Rivada’s wholesale wireless project joined by top UK spectrum and 5G expert

By:
Alan Burkitt-Gray
Published on:

David Hendon, formerly of Radiocommunications Agency and Ofcom, joins Rivada ‘to pursue UK opportunities’ for open-access wireless

Rivada Networks, the US-Irish company that lost the bid to build a US-wide emergency services network, has hired David Hendon to begin UK efforts to promote open-access wholesale wireless.

The move comes just as the UK begins to take decisions on its 5G spectrum policy.

Hendon was CEO of the UK’s Radiocommunications Agency from 1998 to 2002, when it managed Britain’s radio spectrum – and raised £22.5 billion in 2000 by auctioning five 3G mobile licences.

Since then he has been a civil servant at the UK government’s main business department and has advised Ofcom, the telecoms regulator that took over from the Radiocommunications Agency and other agencies.

“Rivada’s open-access wireless technology will transform the way spectrum is managed and used, not just in the UK, but around the world,” Hendon said. “I’ve seen first-hand the old ways that governments allocated this vital resource, and I’m excited to get involved in shaping the future of spectrum use with Rivada.”

For the past four years he has chaired the strategic advisory board of the University of Surrey’s 5G Innovation Centre, the main UK’s focus for 5G mobile research.

GTB understands from Rivada that he will continue his role at the University of Surrey. “For now, he will be dividing his time between us and Surrey,” Brian Carney, senior vice president for corporate communications at Rivada Networks, told us.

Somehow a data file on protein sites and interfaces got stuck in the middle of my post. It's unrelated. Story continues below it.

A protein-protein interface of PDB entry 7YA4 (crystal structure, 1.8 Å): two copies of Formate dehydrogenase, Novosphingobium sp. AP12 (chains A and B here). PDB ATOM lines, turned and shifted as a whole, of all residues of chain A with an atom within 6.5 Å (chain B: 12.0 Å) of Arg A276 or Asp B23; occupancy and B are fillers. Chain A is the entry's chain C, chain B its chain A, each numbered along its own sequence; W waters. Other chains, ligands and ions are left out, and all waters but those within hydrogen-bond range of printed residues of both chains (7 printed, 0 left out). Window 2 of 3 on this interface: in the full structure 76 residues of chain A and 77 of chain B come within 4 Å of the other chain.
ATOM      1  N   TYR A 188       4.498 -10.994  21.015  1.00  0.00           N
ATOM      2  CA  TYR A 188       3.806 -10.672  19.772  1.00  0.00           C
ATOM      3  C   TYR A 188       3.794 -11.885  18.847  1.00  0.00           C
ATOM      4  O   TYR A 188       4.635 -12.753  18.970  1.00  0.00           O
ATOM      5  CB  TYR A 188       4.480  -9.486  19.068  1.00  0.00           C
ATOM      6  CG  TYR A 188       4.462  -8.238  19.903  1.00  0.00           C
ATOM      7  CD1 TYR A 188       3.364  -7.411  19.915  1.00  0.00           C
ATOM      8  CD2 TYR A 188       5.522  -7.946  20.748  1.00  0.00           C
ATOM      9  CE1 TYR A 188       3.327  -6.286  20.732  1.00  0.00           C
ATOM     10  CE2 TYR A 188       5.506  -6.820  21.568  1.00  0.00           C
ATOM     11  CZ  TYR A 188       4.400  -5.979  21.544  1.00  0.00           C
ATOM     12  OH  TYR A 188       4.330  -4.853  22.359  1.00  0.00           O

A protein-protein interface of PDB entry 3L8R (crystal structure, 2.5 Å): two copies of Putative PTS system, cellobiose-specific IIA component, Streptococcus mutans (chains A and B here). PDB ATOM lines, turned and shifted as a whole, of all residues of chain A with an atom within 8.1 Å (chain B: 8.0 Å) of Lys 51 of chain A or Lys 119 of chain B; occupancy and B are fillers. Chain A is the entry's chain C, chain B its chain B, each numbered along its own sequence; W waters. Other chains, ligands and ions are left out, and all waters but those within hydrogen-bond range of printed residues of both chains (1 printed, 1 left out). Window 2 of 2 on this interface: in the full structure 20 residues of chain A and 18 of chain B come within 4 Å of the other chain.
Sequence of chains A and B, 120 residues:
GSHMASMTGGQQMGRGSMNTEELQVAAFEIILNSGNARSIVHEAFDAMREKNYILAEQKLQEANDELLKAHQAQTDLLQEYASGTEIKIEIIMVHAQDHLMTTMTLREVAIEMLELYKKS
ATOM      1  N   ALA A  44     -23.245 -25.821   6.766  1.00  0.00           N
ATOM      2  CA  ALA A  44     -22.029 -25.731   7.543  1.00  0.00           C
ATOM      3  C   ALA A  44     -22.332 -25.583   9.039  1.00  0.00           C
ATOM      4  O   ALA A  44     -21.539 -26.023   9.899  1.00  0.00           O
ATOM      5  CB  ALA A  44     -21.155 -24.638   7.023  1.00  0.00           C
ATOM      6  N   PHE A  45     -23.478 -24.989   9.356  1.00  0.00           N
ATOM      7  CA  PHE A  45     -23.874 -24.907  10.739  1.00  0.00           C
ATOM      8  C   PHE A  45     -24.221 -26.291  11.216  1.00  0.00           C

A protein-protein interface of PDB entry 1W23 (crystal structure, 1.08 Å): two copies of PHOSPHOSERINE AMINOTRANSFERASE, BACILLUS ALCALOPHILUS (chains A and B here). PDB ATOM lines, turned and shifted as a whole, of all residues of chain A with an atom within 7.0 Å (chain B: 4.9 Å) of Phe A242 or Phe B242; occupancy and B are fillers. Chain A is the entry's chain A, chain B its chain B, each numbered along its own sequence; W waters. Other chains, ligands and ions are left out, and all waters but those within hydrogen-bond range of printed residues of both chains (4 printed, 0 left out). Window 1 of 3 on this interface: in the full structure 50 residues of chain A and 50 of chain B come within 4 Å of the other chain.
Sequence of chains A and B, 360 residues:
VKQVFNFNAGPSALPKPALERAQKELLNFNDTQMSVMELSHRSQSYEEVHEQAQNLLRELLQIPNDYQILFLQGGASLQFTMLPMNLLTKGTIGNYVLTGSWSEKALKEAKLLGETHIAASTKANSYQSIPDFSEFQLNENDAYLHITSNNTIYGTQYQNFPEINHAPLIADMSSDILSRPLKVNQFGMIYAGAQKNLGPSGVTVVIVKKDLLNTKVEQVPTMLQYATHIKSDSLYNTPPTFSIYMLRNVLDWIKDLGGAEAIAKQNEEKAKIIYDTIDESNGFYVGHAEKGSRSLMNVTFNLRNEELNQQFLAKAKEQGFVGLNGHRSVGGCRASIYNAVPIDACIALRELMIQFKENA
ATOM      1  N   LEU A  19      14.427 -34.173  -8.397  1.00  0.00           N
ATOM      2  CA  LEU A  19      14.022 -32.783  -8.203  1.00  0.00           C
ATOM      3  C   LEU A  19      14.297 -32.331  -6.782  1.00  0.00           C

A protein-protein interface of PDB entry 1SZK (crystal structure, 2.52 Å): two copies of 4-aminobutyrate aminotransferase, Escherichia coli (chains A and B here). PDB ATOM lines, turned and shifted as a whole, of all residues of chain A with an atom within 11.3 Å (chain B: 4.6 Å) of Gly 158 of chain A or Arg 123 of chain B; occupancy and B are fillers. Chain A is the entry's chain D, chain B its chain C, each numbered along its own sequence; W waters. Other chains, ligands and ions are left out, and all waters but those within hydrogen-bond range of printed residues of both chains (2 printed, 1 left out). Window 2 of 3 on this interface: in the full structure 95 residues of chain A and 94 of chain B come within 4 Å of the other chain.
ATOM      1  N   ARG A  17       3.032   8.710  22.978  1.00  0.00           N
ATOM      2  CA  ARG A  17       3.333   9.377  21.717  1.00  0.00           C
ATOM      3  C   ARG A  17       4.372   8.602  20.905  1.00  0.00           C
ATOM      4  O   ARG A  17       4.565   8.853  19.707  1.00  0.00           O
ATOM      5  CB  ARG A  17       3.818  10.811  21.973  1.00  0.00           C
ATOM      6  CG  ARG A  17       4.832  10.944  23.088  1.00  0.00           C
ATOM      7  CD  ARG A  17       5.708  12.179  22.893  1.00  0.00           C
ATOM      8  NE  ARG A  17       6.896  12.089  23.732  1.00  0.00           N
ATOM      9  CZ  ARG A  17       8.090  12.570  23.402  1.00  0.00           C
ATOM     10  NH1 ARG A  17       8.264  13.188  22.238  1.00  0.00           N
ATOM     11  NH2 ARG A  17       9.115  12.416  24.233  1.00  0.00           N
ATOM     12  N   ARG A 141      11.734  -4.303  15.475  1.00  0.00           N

Open-access wireless technology was a key element in Rivada’s two failed bids a year ago – first, to build a nationwide 4G shared network, Red Compartida, for Mexico, and second to build a 4G first-responder network for the US. Included in both proposals was the idea that spectrum could be shared dynamically between wholesale users.

A Mexican company, Altán, won the Red Compartida bid, and AT&T won the FirstNet first responder bid.

Hendon is clearly a spectrum expert. When Ofcom hired him in 2011 as a part-time adviser the regulator described him as “one of the country’s most senior officials with experience of the communications sectors”, and said he would advise “on the clearance of valuable bands of radio spectrum in preparation for what will be the UK’s largest spectrum auction in 2012”. That auction actually happened in 2013.

Ganley said about the appointment: “Ofcom has always been a leading regulator strong on innovation and Rivada looks forward to bringing our technology to the UK spectrum market. Rivada will help unlock and enable the power of future 5G networks in line with the UK government’s stated ambitions.”

Ofcom was hoping to hold an auction for 5G spectrum by the end of 2017, but legal action by BT and Three UK means it is unlikely to take place until 2018 at the earliest.

Dave Dyson, CEO of Three UK, said in August 2017 that “Ofcom has said it does not expect commercial deployment of 5G until 2020. The setting of standards for frequency bands will not be completed until 2019.”

That means Hendon, who will be a senior vice president, has joined Rivada at what could be a crucial time to have a few influential words in the ears of his former colleagues in Ofcom.